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Killing A Sound kills it at Killer’s Tacos

Killing A Sound kills it at Killer’s Tacos

Springfield Missouri natives, Morbid Rites take the stage at Killer's Taco's. Nina Quatrino

Killing A Sound kills it at Killer’s Tacos
March 22
18:43 2017

The sun sets on what was the last Saturday of spring break for students of UNT. Cars line up on Bryan Street, as people try to snag an empty parallel parking space.

Located on the corner of Scripture and Bryan street sits Killer’s Tacos, a place for music, friends and good food.

Jessica Jones, 21, an employee who has worked at Killer’s Tacos since it opened said that it has certainly been an experience working there. Jones said that after a month of being open, bands started to wander in.

The taco joint has been open for almost a year now, providing quality food at a decent price and a place for musicians to share their music.

For Jason Arp, 26, and Jesse Avalos, 21, this was not any ordinary show at Killer’s Tacos. Friends and founders of Killing A Sound record label company, the boys had been awaiting the night for months.

This would be the first time that the label company would put together a show of mostly all K.A.S bands.

Fool Me Forever; the live tape release

Arp is well-known for his original technique when it comes to his label. He, unlike many, records the band’s set during their performance, and then releases the live tapes as specific and unique to each show.

The idea comes from when he was a little kid, listening to the static noises in between tracks on C.D.s and after the album would play through.

For Arp’s Denton-based band, Facing Worlds, he hopes to record their set live onto the tapes.

“I think the best part [would have been] were the specific cassette tapes that we made specifically for the show,” Avalos said.

Unfortunately, due to issues involving his band, the tapes were unable to process. He hopes the live tapes will be available eventually, but knows they probably won’t be released this month like planned.

Arp also regrets not being able to sit at his merchandise table throughout the night, because of disappointing results in cassette sales.

“When I wasn’t sitting at the table, the people who were, didn’t know about them [cassette tapes],” Arp said. “But it’s okay! We did great! We did run out of mediums [T-shirt]!”

A set of bands unite

 Two Denton-based bands under Killing A Sound’s label, Violent Exit and Creeping Death, lead people to literally magnetize around the stage. The amount of energy in the tight-packed room was immaculate, something one must experience for themselves.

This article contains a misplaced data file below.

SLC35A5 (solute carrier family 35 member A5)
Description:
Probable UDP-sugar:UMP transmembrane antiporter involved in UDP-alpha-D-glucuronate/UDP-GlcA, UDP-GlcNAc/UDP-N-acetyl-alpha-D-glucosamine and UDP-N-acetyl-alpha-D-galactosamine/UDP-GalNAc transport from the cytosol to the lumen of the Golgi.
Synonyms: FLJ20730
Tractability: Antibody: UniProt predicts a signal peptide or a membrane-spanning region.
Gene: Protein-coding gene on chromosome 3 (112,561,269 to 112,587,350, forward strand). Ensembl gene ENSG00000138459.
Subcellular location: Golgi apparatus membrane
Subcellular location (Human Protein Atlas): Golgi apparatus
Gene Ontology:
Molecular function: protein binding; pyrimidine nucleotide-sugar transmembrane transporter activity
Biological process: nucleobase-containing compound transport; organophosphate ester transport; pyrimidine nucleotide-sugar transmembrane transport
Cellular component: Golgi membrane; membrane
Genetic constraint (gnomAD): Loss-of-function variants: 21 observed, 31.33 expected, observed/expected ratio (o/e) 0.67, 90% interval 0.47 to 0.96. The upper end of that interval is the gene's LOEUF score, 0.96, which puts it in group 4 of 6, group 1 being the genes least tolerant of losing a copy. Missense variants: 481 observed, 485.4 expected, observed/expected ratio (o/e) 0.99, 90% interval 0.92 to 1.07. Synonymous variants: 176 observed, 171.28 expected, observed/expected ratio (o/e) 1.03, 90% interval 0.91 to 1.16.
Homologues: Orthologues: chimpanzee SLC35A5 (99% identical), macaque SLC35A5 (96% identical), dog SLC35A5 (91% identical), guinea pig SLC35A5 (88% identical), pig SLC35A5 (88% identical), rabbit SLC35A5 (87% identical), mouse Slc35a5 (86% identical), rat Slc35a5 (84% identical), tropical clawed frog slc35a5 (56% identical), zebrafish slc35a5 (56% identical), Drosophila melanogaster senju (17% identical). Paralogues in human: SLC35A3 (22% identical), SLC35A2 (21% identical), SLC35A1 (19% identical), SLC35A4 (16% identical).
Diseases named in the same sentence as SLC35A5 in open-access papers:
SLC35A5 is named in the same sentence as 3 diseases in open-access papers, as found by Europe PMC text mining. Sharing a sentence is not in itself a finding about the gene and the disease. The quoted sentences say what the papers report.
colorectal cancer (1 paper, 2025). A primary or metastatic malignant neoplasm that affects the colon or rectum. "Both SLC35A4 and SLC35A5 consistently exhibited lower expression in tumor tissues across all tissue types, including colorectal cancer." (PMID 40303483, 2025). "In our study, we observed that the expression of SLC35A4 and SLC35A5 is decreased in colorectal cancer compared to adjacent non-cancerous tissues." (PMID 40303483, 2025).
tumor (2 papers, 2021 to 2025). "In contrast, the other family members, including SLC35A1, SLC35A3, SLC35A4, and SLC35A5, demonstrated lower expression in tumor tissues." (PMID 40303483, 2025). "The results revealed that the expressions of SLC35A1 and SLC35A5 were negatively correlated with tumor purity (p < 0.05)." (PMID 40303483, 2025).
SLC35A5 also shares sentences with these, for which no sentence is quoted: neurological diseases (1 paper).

“Being in this band helps me keep my mind off negativity,” said Juan Vazquez, 22, guitarist in Creeping Death. He describes the large number of people who enjoyed his set as “way better than I thought,” considering the sound is relatively new to the Denton scene.

Facing World’s celebrates new tape under Killing a Sound Records with new merch. Alec Spicer

Vazquez has been in Creeping Death since the band formed just two years ago. He plans on one day making music full-time, but for now, he is studying operations management at UNT.

“Making music full time is hard,” Vazquez said. “But that’s the goal.”

Out of state bands like Time Walk, and Morbid Rites from Springfield Mo. and Blindside, from Kansas City Mo. brought in a huge crowd of loyal hardcore fans to the tiny cupboard-like venue.

“Denton is pretty awesome,” said guitarist and vocalist of Morbid Rites, Gage Farely, 26. “A lot of people came out, and that shows you how really supportive the scene is.”

Farely doesn’t consider his band Morbid Rites under the “hardcore” category, but rather “thrash-metal” with influences like Slayer and Metallica.

The tight-knit “HXC” community  

“I’m really stoked on the scene here in Denton!” said Juan Pardo, 21, drummer in Time Walk. Pardo explains that after touring, he’s realized that the “hardcore” scene is different in every city. “The Midwest and Texas are very similar, there’s a large scene and everyone is really cool. The energy is nice” Pardo said. “The East Coast is so different – they are looking to mosh!”

Pardo mentions that many of the bigger names and influences in hardcore come from states on the East Coast such as New York, Pennsylvania and Michigan

Freelance photographer Marlon Jones, 22, does not identify himself as one within the hardcore scene, however, he is good friends with Avalos.

“Being so close to the stage hurts my ears, and people are always moving around too much,” Jones said. “But I like the good vibes they have.” Jones is a strong believer in positive vibes and energy and though he doesn’t care for the music, he respects his friends and the closeness of the scene.

“A lot of people drove hours to be here,” Avalos said, as he thanks his friends for their support and coming out to the show. He said that Denton’s scene is expanding, and the few venues that are provided are gaining popularity within the hardcore world.

Up until recently, the community was originally split into sub-communities, like Fort Worth and Dallas. Now, everyone knows everyone [so it seems] and an outsider [like a journalist] stands out immensely.

Featured Image: Springfield Missouri natives, Morbid Rites take the stage at Killer’s Taco’s. Alec Spicer

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Nina Quatrino

Nina Quatrino

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